In October, 2007, Governor Corzine signed into law the "Predatory Towing Prevention Act" (the "Act").  The Act became effective on October 19, 2008, and can be found at N.J.S.A. 56:13-7 et al.    While the Act became "effective" on October 19, 2008, the registration provisions of it have not yet become operative.  The registration provisions provide that no "person shall … engage in the business of towing unless registered" with the New Jersey Division of Consumer Affairs.  Each such registration must be done annually, and accompanied by a fee.  The registration provisions are scheduled to become operative on April 16, 2009.  As a result, New Jersey’s towing companies are pressing the legislature to enact Senate Bill S-2073, which if enacted will limit the reach of the Act.  The towing companies and its trade organization, Garden State Towman’s Association, are advocating support of S-2073.

Prior to the Act, the government had received massive amounts of complaints about: (1) random towing by unscrupulous towers on public streets and private property; (2) excessive fees related to claiming towed vehicles; (3) towing in areas where the driver/operator had no idea his vehicle was subject to towing; (4) inconsistent and inadequate local ordinances and/or regulations.  The Act does not regulate common interest community associations, or provide for any penalties for community associations should they run afoul of it.  However, in order to ensure that a community association can secure the services of a reputable towing company, or ensure that such a company will agree to operate in that community association, a common interest community association must comply with its terms.  Associations should do several things.  First, it must post a sign "in a conspicuous place at all vehicular entrances to the property which can easily be seen by the public."  That sign must be no smaller than 36" high by 36" wide.  The sign must state the following: (a) the purpose or purposes for which parking is authorized and the times during which such parking is permitted; (b) unauthorized parking is prohibited and unauthorized vehicles will be towed at the vehicle owners’ expense; (c) name, address and telephone number of the towing vendor that will perform the towing; (d) a list of charges for the towing and storage; and, (e) street address for the storage facility where towed vehicles will be stored and may be redeemed, together with the times during which the vehicles may be redeemed.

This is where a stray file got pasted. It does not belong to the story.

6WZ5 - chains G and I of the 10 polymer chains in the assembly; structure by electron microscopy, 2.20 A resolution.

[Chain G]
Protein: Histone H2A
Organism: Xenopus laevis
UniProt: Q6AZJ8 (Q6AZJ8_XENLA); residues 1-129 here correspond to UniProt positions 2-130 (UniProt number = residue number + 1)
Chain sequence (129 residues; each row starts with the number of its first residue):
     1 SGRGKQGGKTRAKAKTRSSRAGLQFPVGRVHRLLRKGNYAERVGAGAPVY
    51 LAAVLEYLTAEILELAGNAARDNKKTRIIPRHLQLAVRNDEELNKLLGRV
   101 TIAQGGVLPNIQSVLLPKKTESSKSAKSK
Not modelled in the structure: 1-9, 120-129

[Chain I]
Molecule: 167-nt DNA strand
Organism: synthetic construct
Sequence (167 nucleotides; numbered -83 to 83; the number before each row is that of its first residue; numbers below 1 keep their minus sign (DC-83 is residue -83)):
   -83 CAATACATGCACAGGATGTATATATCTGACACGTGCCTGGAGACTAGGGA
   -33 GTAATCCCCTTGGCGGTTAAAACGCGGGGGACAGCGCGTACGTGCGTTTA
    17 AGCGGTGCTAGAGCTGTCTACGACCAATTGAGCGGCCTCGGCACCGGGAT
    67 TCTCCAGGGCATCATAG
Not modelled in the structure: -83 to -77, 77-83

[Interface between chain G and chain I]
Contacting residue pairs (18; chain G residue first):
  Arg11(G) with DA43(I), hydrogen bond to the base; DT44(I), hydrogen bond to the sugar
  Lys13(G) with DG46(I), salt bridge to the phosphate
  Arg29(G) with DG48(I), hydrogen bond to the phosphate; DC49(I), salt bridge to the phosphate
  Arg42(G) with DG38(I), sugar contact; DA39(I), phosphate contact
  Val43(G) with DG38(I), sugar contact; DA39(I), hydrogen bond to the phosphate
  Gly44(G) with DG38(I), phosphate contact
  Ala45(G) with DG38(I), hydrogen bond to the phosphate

Second, a towing company may not remove a vehicle during normal business hours without a written consent, given to the towing company’s employee at the time of the vehicle’s removal.  No such general authorization is required though, for normal business hours, should the vehicle at issue be within 15 feet of a fire hydrant, etc., or be parked in a manner that interferes with the entrance or exit to the association.  No written authorization is required for towing outside of normal business hours.  Lastly, a towing company must immediately release a vehicle to the vehicle’s owner or operator when that person engages with the towing company employee, prior to the vehicle’s removal from the property.  In such an instance, the owner and/or operator of the vehicle is not liable for any towing-related fees.